Tuesday, August 09, 2011

News from South African Projects

Following receipt of the second half of their 2011 allocation from African AIDS Angels, the people responsible for the South African progams sent reports and thanks:

Thembalethu (Assisi) orphanage
Sister Andrea, in charge of the children’s shelter, thanked the AAA volunteers for the funds sent in June. “You are the real angels. You have such special ways – a kind of magic touch. Your donation was highly appreciated, more than words can say. There is a world of special meaning in the words that comes your way.”

The head of the Outreach program, Sister Evarista, recently passed away and her place has been taken by a newly retired teacher.

The youngest child now at the shelter was born in March and abandoned by his mother in the hospital at Port Shepstone. “He is growing well and is spoiled by everyone.” Sister Fakazile is still helping the school-age children in their studies after the school day is finished. This has dramatically improved the children’s grades. The photo shows the children's playroom building.

There will be a change in the infrastructure at Thembalethu. The Sisters had originally found accommodation for the orphans in a wing of a former hospital. The South African government is requiring the construction of cottages which will be the homes for 6 to 8 children each. This has proven to be a better system overall but will stretch the resources of Thembalethu. The photo shows the former hospital.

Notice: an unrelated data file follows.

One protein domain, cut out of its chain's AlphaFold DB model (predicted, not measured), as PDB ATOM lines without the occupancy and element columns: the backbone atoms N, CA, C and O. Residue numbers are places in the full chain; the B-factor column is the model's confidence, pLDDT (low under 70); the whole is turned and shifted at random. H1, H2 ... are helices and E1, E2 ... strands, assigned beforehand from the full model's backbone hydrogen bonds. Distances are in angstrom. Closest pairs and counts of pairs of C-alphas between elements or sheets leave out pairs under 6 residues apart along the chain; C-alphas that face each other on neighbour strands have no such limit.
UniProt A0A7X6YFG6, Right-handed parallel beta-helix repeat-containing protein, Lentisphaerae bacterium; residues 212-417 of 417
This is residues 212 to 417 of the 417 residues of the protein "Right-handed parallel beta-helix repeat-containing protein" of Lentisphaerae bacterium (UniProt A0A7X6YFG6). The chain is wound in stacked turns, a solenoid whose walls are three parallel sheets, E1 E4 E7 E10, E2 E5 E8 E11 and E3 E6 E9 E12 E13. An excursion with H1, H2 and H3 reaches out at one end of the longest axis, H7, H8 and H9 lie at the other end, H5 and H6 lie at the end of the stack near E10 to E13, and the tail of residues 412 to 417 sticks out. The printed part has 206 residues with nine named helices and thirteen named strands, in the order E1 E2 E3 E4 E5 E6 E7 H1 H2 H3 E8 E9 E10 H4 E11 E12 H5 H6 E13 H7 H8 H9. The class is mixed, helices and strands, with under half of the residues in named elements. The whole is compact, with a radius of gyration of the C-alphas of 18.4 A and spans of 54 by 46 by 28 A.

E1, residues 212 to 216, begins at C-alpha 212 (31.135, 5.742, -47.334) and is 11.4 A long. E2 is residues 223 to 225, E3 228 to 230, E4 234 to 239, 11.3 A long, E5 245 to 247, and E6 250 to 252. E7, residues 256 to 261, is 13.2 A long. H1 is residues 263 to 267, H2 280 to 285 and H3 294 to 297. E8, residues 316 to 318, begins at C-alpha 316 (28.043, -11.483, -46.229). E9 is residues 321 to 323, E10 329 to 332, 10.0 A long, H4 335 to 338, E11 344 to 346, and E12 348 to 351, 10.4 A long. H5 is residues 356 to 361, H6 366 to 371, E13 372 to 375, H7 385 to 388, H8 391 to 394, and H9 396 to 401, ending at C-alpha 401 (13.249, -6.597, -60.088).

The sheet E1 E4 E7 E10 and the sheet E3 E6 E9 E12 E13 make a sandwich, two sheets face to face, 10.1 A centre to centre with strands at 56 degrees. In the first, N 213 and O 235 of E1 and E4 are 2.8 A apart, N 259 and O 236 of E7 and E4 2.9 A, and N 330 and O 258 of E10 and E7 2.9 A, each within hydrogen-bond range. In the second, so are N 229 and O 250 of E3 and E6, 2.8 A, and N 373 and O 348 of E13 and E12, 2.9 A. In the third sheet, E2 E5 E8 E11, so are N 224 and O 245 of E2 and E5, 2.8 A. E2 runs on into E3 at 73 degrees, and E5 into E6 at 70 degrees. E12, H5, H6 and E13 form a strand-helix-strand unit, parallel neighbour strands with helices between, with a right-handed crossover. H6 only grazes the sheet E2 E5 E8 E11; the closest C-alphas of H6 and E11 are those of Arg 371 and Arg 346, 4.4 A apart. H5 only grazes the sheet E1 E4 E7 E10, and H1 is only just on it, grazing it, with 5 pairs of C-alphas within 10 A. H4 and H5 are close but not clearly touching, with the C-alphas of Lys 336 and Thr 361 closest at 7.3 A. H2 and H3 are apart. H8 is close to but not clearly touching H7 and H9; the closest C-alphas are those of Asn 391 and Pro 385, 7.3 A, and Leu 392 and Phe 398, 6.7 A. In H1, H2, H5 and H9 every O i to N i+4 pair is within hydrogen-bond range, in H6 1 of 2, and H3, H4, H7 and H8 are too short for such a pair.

St. Mary’s Hospital - Born to Live Program
Sheena Hardiman from the large hospital at Marianhill near Durban calls the AAA volunteers “stars” and thanks them all for the June contribution to the Born to Live program.

In the past year, she says, 964 mothers have gone through the antenatal classes. Forty-three per cent of those women were HIV-positive. “All of these mothers would have received treatment to prevent the unborn baby from getting HIV and the babies would receive the preventative drug at birth.”

“We have many more mothers giving birth at St. Mary’s who may not have been through the Born to Live program but come through referral clinics and are HIV positive. We give the mothers the preventative drug and to the baby at birth. These number 1908. Our statistics still show a 96 per cent success rate. These moms and babies remain in the program post-delivery until 18 months when the final blood test is taken to see if the baby is HIV negative.”

Sheena says one indication Born to Live is working is that fewer children are being admitted to hospital who are HIV positive at a very young age.

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